Oxymoron, a Greek term combining the words for “sharp” and “foolish,” has been adopted in English to refer to inadvertently contradictory or incongruous mash-ups of terms such as “military intelligence” and “jumbo shrimp” — a class known as subjective oxymora (that latter word is the pedantic-looking plural) because they are not literally at odds with each other.
However, the original connotation is of an evocative paradox deliberately framed by a writer — an objective oxymoron. One of the most well-known examples is William Shakespeare’s line “Parting is such sweet sorrow,” from Romeo and Juliet, in which Juliet exults in the bittersweet anguish generated by the lovers’ separation. Shakespeare provided a short list of literary oxymora in this earlier passage from the same speech:
“O heavy lightness! Serious vanity!
Mis-shapen chaos of well-seeming forms!
Feather of lead, bright smoke, cold fire, sick health!”
The Bard employed oxymora on other occasions, including in Hamlet (“I must be cruel, only to be kind”), in Julius Caesar (“fearful bravery”), and in A Midsummer Night’s Dream (“A tedious brief scene . . . very tragical mirth”). Likewise, John Donne wrote of “beggarly riches,” Herman Melville of “a careful disorderliness,” John Milton of “darkness visible,” and Alexander Pope of a “bookful blockhead,” and Lord Tennyson ventured of his Lancelot that “faith unfaithful kept him falsely true.”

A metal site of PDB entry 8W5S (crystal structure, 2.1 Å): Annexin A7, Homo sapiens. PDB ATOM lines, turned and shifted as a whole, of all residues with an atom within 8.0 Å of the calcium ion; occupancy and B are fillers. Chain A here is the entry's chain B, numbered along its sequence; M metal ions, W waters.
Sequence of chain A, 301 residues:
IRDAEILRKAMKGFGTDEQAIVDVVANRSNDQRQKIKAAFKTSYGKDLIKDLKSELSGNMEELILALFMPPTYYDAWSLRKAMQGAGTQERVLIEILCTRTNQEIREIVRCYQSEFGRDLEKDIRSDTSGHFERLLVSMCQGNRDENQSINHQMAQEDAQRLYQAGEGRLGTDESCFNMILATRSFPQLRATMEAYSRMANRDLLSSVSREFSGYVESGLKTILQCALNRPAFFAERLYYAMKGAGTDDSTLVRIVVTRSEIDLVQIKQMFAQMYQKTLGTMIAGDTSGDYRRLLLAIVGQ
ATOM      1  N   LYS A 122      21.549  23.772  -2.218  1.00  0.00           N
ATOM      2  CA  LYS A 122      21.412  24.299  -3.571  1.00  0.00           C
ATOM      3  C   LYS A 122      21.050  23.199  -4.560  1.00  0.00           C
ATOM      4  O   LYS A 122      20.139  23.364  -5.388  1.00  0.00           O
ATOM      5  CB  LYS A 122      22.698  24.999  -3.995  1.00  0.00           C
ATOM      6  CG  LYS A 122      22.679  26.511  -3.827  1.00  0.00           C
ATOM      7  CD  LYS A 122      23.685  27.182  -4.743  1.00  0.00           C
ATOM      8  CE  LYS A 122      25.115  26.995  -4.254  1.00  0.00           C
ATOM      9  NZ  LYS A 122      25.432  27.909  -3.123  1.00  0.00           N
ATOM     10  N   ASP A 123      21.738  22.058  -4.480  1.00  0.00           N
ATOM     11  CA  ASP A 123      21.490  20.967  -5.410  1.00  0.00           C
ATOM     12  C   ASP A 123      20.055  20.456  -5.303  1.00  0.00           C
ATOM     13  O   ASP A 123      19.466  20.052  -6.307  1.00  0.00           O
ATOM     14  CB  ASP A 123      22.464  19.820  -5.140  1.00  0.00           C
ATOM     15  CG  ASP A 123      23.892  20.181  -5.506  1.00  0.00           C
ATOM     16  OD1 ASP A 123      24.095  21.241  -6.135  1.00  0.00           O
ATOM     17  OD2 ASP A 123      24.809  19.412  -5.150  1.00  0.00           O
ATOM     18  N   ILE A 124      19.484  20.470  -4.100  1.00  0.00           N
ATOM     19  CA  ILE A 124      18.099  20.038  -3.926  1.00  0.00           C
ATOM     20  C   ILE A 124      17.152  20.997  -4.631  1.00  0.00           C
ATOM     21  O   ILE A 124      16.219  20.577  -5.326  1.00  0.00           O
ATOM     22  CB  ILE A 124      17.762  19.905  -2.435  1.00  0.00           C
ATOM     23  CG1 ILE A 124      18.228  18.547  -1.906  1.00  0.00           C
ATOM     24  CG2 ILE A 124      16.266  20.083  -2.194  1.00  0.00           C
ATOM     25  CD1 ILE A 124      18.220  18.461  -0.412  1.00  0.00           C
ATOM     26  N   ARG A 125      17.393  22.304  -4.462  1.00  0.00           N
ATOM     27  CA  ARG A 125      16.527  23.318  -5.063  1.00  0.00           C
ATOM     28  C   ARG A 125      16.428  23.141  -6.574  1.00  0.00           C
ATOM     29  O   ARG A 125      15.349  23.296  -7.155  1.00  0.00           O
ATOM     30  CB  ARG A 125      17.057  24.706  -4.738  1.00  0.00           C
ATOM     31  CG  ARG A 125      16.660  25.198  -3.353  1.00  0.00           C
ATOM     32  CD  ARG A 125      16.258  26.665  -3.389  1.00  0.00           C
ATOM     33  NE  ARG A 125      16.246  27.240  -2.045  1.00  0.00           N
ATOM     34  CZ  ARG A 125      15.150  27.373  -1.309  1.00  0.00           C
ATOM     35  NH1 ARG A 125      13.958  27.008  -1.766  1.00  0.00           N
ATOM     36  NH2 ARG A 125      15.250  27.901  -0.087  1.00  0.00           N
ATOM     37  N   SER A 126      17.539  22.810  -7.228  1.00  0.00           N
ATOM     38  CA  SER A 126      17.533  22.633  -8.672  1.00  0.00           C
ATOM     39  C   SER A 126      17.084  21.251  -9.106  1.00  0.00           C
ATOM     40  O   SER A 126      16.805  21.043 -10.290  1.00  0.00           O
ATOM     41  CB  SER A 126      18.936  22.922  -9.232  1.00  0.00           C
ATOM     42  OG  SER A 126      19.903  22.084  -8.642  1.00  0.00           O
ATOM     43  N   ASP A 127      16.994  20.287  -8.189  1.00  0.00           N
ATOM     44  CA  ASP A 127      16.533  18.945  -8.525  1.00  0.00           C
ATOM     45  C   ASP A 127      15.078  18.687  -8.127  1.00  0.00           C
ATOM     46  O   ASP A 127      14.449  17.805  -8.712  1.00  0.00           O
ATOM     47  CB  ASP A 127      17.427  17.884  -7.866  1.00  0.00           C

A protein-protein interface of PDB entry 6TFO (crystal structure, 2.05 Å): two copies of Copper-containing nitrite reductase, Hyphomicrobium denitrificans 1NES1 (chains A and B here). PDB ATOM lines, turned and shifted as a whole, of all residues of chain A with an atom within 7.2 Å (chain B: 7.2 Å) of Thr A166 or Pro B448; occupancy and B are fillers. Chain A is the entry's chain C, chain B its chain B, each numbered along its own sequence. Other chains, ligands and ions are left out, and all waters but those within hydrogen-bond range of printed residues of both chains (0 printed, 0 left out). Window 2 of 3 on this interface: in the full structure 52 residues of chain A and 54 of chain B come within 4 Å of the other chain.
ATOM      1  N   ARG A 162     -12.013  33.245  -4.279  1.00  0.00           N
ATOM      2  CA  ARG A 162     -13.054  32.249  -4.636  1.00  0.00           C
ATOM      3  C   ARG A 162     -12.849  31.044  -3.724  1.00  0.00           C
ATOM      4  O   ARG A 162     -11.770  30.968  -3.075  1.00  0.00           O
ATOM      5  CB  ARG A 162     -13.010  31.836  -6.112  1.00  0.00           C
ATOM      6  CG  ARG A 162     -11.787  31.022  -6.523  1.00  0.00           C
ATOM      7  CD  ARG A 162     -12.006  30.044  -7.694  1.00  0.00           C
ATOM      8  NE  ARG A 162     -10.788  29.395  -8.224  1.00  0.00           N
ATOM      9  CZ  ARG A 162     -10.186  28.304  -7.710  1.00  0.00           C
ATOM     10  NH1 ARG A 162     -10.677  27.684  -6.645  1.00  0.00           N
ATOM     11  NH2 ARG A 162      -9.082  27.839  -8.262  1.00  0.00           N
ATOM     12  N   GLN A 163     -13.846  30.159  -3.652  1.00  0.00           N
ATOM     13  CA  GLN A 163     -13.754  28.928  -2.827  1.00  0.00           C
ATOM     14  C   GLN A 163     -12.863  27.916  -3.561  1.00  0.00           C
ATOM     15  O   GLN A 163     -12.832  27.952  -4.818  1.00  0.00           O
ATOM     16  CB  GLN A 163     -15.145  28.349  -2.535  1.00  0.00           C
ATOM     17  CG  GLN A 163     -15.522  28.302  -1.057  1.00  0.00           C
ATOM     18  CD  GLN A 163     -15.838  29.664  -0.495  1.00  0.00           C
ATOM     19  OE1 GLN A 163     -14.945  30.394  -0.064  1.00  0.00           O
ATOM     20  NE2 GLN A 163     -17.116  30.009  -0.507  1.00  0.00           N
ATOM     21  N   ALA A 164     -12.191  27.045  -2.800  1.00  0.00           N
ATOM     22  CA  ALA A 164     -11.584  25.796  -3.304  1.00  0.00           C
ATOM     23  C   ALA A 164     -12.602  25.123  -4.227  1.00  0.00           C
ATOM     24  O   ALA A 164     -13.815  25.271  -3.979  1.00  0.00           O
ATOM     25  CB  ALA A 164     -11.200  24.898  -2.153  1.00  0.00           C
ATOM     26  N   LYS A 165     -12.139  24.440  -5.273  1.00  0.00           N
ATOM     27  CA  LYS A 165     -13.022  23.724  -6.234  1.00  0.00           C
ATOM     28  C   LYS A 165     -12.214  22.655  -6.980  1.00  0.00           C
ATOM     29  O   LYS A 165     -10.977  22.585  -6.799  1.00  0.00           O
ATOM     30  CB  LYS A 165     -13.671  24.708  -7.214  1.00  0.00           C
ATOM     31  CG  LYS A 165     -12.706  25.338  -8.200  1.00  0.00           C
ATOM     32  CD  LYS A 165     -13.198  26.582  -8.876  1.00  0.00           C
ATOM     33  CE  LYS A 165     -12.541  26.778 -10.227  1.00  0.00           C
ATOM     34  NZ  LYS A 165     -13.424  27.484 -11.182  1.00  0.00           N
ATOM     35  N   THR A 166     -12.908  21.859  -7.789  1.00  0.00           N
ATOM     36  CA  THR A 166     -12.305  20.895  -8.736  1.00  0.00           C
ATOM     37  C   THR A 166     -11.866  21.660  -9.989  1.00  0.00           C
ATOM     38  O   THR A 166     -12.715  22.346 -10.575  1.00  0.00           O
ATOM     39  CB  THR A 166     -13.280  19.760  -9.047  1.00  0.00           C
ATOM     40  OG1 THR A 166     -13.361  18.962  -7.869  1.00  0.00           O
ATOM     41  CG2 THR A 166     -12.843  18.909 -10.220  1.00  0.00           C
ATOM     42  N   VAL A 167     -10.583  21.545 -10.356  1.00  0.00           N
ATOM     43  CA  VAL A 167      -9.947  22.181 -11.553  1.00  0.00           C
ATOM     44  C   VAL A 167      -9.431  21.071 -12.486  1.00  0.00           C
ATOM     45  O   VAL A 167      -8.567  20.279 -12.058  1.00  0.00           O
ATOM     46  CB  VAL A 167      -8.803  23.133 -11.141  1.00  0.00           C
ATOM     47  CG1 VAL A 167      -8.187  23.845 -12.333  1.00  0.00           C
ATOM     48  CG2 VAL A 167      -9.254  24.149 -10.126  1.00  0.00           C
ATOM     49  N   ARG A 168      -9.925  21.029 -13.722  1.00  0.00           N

Classic authors do not have a monopoly on oxymora, though; contemporary coinages are often more than subjective punch lines like “responsible government.” Here are some other recent examples that might inspire you to convey original ideas in phrases that are more than the sum of their parts:
- alone together: said, perhaps, of two people that share a physical space but are emotionally isolated from each other
- cheerful pessimism: a description of a person who blithely notices and remarks on the dark cloud behind every silver lining
- eloquent silence: a lack of response from someone that nevertheless clearly conveys that person’s attitude
- hellish paradise: an environment designed to make inhabitants or visitors feel bliss but is, to the more perceptive among them, unnerving in its illusory promise
- sad smile: a mild expression of superficial cheer that does not mask melancholy or sorrow
- sublimely awful: a reference to something that is so bad, it arouses ironic delight
- wise fool: a person of supposed mental weakness more shrewd than he or she seems at first